Game over for majority of adult arcades in Jacksonville

99 sites condemned as of late Tuesday afternoon

For numerous adult arcades in Jacksonville, it's game over, as the arcades that have simulated gambling devices are now illegal in Jacksonville.

JACKSONVILLE, Fla. – For the majority of adult arcades in Jacksonville, it's game over, as the arcades that have simulated gambling devices are now illegal in Jacksonville.

On Monday, code enforcement visited 83 locations and 75 were closed as part of a crackdown, according to the city. The other seven locations were vacant and one site was open at the time of inspection, but the city said the owner and employees were removing machines. 

On Tuesday, city inspectors went to the remaining sites to shut them down. As of about 4:50 p.m. Tuesday, 99 locations were condemned. According to the city, eight other locations complied -- seven were vacant and all machines were removed from another location.

The city said a new location was discovered Tuesday on Shirley Avenue and a five-day cease-and-desist letter was issued to the business. The city added that two locations will require inspection Tuesday evening.

The deadline for the businesses to shut down was 11:59 p.m. Sunday, several months ahead of Feb. 1, 2020, the date that Jacksonville City Council members decided the businesses had to cease operations. The City Council voted earlier this month to move up the deadline and then Mayor Lenny Curry signed the bill prohibiting simulated gambling -- computer games that operate like slots and pay out cash -- and banning fish tables -- an electronic game in which players shoot simulated fish for cash prizes. The crackdown began last week

Recent protests by employees and supporters have not kept the city from moving ahead with plans to close the arcades that have simulated gambling. 

City code enforcement inspectors and the Jacksonville Sheriff's Office on Monday posted condemned signs at arcades that still had games inside the rooms. City officials said last week that the owners were given five days' notice to comply with the new city law banning the games. The buildings were condemned because the city said they are a public nuisance. 

WATCH: Game over for most adult arcades in Jacksonville

Some who live near the sites in Jacksonville -- such as Lief Olsen, who lives near a game room on the Westside -- said it's about time.   

"I am sorry for the people who lost their jobs, but the ones who are losing out more are the people that lose their money in these places," Olsen said. 

On Monday, News4Jax went to many of the sites, including Vegas Palms on Atlantic Boulevard, where code enforcement put up a stop work order and then a cease-and-desist order, which was dated Oct. 24 -- not Oct. 21, Monday's date. The Copa on Normandy Boulevard was open in the morning, but later in the day, a sign had been posted, saying it's closed.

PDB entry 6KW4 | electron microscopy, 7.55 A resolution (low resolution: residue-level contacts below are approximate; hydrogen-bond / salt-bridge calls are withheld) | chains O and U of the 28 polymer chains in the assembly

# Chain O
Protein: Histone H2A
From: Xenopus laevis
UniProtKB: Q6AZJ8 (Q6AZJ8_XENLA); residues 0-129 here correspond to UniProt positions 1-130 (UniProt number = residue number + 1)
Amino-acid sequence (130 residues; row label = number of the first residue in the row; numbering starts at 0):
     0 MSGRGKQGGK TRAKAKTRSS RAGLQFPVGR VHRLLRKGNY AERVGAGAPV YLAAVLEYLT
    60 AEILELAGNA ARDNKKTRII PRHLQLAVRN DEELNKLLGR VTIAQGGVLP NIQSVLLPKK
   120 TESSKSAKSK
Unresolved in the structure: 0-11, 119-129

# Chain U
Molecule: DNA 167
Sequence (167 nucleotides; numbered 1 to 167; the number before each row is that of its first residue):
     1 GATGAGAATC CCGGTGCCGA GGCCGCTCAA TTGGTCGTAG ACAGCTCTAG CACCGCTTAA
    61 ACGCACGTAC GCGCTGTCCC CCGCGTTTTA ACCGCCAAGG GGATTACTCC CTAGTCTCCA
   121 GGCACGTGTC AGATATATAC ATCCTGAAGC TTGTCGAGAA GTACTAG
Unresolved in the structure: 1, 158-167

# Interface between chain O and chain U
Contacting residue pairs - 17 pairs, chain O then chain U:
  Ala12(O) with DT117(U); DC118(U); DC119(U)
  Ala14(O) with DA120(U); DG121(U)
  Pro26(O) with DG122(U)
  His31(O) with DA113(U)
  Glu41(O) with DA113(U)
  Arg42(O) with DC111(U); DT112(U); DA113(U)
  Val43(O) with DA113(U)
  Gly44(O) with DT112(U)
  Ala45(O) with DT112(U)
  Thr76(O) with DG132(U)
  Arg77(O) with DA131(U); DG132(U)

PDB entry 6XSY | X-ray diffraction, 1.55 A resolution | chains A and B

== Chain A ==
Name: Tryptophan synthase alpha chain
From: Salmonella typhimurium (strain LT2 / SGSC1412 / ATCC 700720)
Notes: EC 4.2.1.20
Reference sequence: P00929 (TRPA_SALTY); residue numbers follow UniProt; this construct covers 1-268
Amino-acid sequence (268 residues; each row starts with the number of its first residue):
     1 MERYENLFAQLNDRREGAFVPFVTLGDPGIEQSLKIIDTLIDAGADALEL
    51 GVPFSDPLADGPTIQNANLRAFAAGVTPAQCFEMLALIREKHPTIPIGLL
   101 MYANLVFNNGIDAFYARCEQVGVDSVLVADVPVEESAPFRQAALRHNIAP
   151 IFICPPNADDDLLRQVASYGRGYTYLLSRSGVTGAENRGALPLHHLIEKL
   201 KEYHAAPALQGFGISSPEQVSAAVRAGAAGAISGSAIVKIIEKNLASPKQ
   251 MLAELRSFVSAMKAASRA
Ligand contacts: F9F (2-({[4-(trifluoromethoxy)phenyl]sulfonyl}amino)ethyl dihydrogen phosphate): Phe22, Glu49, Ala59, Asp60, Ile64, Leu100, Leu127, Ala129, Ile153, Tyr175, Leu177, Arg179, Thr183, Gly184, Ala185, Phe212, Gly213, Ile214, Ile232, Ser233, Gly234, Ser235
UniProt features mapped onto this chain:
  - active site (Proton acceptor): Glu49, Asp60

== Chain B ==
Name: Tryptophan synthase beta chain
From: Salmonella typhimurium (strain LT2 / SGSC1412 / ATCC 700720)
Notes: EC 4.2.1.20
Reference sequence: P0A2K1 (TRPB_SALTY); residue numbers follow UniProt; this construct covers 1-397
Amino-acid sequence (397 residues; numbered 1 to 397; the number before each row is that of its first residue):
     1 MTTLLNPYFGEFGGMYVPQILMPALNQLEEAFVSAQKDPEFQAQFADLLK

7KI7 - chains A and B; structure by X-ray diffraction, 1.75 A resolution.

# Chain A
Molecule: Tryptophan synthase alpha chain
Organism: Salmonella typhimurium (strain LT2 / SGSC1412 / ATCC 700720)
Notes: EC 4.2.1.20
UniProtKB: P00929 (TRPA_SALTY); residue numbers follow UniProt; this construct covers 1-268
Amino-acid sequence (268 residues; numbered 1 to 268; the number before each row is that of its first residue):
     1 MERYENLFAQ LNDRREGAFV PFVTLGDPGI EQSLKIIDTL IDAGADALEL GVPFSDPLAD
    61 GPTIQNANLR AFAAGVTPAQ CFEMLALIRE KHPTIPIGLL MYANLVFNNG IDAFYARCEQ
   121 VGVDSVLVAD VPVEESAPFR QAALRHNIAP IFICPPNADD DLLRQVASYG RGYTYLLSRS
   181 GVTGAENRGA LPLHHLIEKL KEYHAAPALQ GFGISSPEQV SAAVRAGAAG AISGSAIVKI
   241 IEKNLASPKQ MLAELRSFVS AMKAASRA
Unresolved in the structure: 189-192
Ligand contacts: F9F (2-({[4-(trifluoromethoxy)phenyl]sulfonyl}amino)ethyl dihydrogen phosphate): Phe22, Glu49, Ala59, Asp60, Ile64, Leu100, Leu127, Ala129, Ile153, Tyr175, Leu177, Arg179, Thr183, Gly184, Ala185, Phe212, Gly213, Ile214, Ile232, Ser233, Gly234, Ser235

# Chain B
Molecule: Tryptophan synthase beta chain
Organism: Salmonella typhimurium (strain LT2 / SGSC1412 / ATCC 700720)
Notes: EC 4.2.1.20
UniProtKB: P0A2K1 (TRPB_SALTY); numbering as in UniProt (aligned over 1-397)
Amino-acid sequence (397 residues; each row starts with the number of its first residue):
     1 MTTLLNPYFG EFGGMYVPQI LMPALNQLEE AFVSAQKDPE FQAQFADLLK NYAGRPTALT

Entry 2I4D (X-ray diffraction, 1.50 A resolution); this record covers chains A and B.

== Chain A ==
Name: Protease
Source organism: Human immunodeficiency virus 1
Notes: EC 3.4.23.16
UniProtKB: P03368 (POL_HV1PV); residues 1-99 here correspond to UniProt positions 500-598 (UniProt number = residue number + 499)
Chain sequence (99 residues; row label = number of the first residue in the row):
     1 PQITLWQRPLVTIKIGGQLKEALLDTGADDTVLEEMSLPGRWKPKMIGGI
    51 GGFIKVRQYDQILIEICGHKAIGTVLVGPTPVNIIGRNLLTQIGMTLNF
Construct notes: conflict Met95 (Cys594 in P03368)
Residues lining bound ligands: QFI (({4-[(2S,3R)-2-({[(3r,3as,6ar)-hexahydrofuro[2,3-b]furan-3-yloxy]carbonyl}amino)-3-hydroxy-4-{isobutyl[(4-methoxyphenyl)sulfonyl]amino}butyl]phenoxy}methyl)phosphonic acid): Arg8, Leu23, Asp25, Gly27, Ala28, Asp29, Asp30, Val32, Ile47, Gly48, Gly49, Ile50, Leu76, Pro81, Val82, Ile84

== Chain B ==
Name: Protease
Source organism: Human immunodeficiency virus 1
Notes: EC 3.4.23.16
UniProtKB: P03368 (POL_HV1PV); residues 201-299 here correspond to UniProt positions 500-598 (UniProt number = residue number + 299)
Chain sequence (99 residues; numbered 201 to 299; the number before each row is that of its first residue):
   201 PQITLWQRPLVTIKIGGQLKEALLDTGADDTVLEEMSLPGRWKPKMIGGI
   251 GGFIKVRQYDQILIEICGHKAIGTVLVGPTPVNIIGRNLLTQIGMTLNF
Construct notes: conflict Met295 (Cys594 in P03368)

One woman, who said her first name is Tonya, said the city should rethink shutting down that site. 

"This was a real comfortable place to play at. It didn't have the tables and all of that drama like the rest of them did," Tonya said.  

A viewer also sent News4Jax a photo showing code enforcement and police at an arcade at North Edgewood and Commonwealth avenues, where a security guard was shot and killed during a robbery in August.

A viewer on Monday sent News4Jax a photo showing code enforcement and police at an arcade at North Edgewood and Commonwealth avenues.

News4Jax found one site on University Boulevard that was still open Monday. Employees at Lucky's did not want to talk on camera, but said they have until Wednesday to stay open. The mayor's office confirmed that. The reason: Lucky's was not inspected until late last week.

The city had threatened to arrest owners and employees if the game rooms were still open and operating the games. That has not happened. As for the condemning of sites, the city has cited the buildings as unsafe because the games are a public nuisance.

An attorney for the adult arcades said they are looking at their options. Kelly Mathis said that even though they lost on an emergency appeal to stop the shutdown, he is still hoping the judge will conduct a hearing on the matter. He is also questioning why the buildings have been condemned and why owners are not allowed inside to remove equipment.

About the Authors:

Jim Piggott is the reporter to count on when it comes to city government and how it will affect the community.